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Larger Carved Wooden Food Carrying Container (Koppit)
Bontoc People, Northern Luzon, Philippines
18th-19th century

length: 24.5cm, height: 18.5cm, width: 10.5cm

This superb example of a northern Luzon food box or koppit, has been carved in two halves. Such boxes were used by men to carry food to the fields where
they worked. Probably, they were used for other purposes too, such as for storing salted pork and tobacco.

The form of the example here is based on basket work - on the type of basket the travellers might use to carry their belongings. It also happens to be shaped
as a pillow - and indeed, it might have been used as a headrest in the fields for a post-meal nap or at night - with tapering, rounded sides and arches at either
end. There are the remnants of pairs old carved wooden lugs at each end - lugs on each end allowed a cord to be attached so that the containers could be
worn around the neck and carried that way.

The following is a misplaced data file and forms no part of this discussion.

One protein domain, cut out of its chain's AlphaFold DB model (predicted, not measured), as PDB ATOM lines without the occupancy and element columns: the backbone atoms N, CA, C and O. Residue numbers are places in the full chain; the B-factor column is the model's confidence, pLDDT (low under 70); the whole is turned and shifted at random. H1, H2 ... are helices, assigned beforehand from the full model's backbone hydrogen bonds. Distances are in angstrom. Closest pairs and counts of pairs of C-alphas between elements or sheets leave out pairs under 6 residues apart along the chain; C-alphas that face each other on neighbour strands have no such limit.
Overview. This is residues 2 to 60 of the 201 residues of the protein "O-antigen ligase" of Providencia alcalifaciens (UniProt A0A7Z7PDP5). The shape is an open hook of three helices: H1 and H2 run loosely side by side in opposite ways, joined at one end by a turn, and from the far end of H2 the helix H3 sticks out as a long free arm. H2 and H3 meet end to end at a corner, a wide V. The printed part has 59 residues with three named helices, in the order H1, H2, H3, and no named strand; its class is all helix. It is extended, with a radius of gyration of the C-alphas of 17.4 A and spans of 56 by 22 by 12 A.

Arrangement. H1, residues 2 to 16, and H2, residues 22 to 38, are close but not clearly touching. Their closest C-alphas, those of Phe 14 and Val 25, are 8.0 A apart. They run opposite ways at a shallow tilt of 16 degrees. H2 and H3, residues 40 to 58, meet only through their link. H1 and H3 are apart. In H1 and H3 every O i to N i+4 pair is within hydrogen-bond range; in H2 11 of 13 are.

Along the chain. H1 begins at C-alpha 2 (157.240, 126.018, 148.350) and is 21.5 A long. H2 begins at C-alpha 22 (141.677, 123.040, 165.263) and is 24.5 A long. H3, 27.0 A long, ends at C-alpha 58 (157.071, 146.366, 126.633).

This example is notable for its excellent dark, lustrous patina and ample wear, demonstrating its clear age. The rich, dark  patina and smoothness allows for an
attribution to the 19th century. The depth of the patina has given the outside of the box a plastic-like quality. Such a patina is possible from decades of use
and smoothness from handling, but also from being rubbed with animal fats after each meal to help protect the vessel, which in combination with soot from the
hearth gives such containers their characteristic dark colour.

Moltzau Anderson (2010, p. 142) illustrates several later examples of
koppit containers.

The Bontoc people inhabit the mountainous provinces of northern Luzon island in the Philippines. The religious beliefs of the Bontoc are a complex structure
of ancestor worship, animism and magical power. Numerous spiritual entities that represent natural elements, forces and phenomena, and ancestral and
metaphysical beings are acknowledged, worshipped, appeased and appealed to. Generally the gods are seen as generous and benign beings who enjoy
feasting, drinking wine and chewing betel nut, just as the tribes people themselves do. And so there is a blending of food and beverage serving vessels
between the utilitarian and the ritual.

References:
Afable, P., et al, Philippines: an Archipelago of Exchange, ACTES SUD/ Musee du Quai Branly, 2013.
Casal, G.
et al, The People and Art of the Philippines, UCLA Museum of Cultural History, 1981.
Moltzau Anderson, E.,
In the Shape of Tradition: Indigenous Art of the Northern Philippines, C. Zwartenkot Art Books, 2010.

Provenance: UK art market; private European collection.

Inventory no.: 3899 SOLD

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